Cartoonist Little’s debut graphic novel is called Lawak Shabu Shabu – Semanis Madu. That’s a long title! Broken up here’s what it’s all about. Lawak is a stand in for comedy or comic. Shabu Shabu is a type of hot pot meal from Japan. Semanis Madu means as sweet as honey in Malay. So you could say the title is Comic hot pot as sweet as honey. This comic book’s premise is simple, it’s about a small eatery where crazy customers and crazy waiters and cooks eat and work at. The main waiter is a giant white chicken. The restaurant’s owner is a fat balding male ballerina with a 5 day beard. It seemed that Lawak Shabu Shabu – Semanis Madu has really caught on with readers in Malaysia and is one of the most popular titles. At the time of writing three other volumes had been released.
The bookstore clerk who helped me compiled the list of good Malaysian comics insisted that this series was one of the most popular and that I had to cover it for this series on Malaysian comics at The Comic Book Bin. Malaysia is known for its varied and rich cuisine. Well, here’s a series that celebrates that with humour. What’s interesting to me, beyond the crazy customers who ask for all kinds of weird things and the staff of the restaurant is the way the individual comic strips are presented. On the left, there’s a blurb with one of the main characters featured within the three strips on the right. One of the strip is on the same page, the other two are on the next page on the right. The strips are drawn vertically as opposed to horizontally. You read them from top to right. Most of the strips are simple gags broken down in 4 panels. A tytpical strip would be this one. A kid is making a tantrum because he wants fishballs in his hot pot meal. The poor mom accompanying him doesn’t know what to do. The chef and owner of the restaurant gives the chicken waiter a giant meatball so the kid can stop complaining.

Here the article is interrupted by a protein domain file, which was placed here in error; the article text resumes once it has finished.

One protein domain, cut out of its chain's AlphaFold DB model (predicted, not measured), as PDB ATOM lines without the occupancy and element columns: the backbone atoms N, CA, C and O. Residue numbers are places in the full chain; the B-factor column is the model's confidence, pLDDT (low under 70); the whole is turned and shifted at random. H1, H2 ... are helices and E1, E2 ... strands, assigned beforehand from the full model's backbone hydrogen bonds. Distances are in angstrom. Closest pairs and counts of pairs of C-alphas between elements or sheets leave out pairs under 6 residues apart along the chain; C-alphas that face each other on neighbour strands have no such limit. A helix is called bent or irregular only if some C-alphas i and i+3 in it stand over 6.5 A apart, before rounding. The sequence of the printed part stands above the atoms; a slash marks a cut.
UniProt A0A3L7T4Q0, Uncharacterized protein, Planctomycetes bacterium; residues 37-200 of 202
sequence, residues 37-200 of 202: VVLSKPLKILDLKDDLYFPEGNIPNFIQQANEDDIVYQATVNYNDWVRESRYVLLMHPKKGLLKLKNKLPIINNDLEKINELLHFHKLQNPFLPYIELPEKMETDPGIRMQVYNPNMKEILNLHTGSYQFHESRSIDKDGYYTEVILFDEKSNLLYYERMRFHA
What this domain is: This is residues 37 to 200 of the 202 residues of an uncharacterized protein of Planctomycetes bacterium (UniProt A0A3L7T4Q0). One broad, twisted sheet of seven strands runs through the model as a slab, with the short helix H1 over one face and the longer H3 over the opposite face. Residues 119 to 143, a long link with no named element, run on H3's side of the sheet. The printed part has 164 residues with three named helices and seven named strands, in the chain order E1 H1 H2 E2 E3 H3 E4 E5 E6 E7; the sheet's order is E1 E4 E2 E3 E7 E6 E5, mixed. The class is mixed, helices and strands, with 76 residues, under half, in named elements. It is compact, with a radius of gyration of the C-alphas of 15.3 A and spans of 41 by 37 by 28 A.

The humour is very direct and although I cannot read Malay, most of the gags are visual and thus easy to understand. Many of them require knowledge of Malay to understand the full context however. This is especially true of some of the gags where there is some continuity between the strips. They build up on a situation introduced earlier sometimes into several strips. Not all of the stories occur at the restaurant. Many happen outside but follow familiar characters.
I like the simple cartoons in this book. They are quite polished for a debuting artist and the colours vivid. This series is very kid-friendly. The humour feels irreverent and Little’s timing feels just right. For a non-Malay readers this series will not be as easy to relate to or understand because of the language barrier, but if the captions were translated into English, this series, with the high production values it has would easily find a devoted audience outside of Malaysia.
The other three volumes published in this series are;